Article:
2. These distance races - like the last long races, those at Trondheim last spring - will include opportunities to gain additional World Cup points: at the 5k and 10k marks in the women's race, and at the 7.5 k, 15k, and 22.5 k marks in the men's. The first three racers over those lines get 15, 10, and 5 points, respectively, which means that someone who sweeps all the points and wins the race could garner 130 points in the women's race and 145 in the men's. Not a bad incentive, though arguably last spring Petter Northug raced himself off the Trondheim podium and out of the World Cup overall title by challenging for all the sprint points in the race at Trondheim.

Thursday, December 17, 2009

Rčng In the Lnd of Fw Vwels

Cheery little Zlodej here is the mascot of the upcoming World Cup races in Rogla, Slovenia. The World Cup has
only visited Slovenia proper once before, for a men's 15k skate race at Bohinj in January 1993. (The podium: Smirnov,
Mogren, Daehlie.) Before that, the World Cup had staged a few other events at Bohinj and at Sarajevo in the 1980s and 1990s, back when both places were loc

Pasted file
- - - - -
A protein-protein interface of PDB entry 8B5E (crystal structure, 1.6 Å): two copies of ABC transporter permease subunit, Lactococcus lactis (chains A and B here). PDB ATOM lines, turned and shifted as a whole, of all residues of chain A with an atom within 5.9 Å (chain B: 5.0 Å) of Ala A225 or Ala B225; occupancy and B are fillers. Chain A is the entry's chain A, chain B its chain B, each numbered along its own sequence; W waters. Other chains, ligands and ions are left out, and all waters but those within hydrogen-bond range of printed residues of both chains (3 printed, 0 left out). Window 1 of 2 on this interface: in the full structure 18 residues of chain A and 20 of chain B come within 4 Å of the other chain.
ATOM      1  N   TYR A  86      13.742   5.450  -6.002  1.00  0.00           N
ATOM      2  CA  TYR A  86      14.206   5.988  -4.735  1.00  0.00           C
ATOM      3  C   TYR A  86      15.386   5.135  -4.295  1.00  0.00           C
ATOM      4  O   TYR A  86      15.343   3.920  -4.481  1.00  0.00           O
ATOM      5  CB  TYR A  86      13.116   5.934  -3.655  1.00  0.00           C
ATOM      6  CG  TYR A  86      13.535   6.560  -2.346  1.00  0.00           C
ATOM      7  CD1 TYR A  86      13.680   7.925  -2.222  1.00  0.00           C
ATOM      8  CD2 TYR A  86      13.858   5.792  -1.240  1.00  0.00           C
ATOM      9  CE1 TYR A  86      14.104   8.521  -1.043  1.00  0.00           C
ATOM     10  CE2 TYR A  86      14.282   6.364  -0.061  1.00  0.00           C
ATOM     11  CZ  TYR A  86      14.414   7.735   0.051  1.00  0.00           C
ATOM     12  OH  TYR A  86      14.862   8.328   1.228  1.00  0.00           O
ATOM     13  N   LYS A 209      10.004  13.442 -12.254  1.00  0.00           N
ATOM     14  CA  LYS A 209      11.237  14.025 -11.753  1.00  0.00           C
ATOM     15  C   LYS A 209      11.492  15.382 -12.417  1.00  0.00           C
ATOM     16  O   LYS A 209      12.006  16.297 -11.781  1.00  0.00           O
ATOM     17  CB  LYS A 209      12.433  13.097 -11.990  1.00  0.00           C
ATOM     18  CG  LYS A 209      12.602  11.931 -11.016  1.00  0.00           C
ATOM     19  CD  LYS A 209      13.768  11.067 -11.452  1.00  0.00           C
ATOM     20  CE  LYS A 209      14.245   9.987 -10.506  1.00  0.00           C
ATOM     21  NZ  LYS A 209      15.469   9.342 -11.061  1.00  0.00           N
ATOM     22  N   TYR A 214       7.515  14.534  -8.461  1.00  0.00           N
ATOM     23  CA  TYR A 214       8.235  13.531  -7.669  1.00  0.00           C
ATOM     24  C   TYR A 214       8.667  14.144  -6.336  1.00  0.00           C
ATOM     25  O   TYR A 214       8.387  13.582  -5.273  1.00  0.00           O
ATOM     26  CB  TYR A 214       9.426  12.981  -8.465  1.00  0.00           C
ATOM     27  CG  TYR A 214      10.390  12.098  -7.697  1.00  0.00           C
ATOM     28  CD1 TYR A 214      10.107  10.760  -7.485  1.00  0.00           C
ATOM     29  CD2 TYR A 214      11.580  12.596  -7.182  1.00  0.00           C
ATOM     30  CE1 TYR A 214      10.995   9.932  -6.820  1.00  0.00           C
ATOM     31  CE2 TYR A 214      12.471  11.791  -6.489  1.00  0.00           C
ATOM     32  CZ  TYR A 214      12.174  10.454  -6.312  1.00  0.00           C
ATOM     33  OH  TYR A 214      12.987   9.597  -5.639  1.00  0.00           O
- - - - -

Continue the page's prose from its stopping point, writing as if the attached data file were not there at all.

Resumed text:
ated in Yugoslavia. These events included the 1984 Winter Games, where the XC events were dominated by Sweden and Finland. Marja-Liisa Kirvesniemi took golds in all three of the individual women's races.

This year, the racing will feature Slovenes somewhat more prominently than those Cold War races did, with the native daughter and current World Cup leader Petra Majdic (who appears here and there in the Rogla organizers' program) a favorite in both Saturday's classic sprints and the 15k mass-start classic race on Sunday.

The courses at Rogla - which Andy Newell described as "basically in the middle of nowhere on top of a mountain" - are woven into the side of that mountain.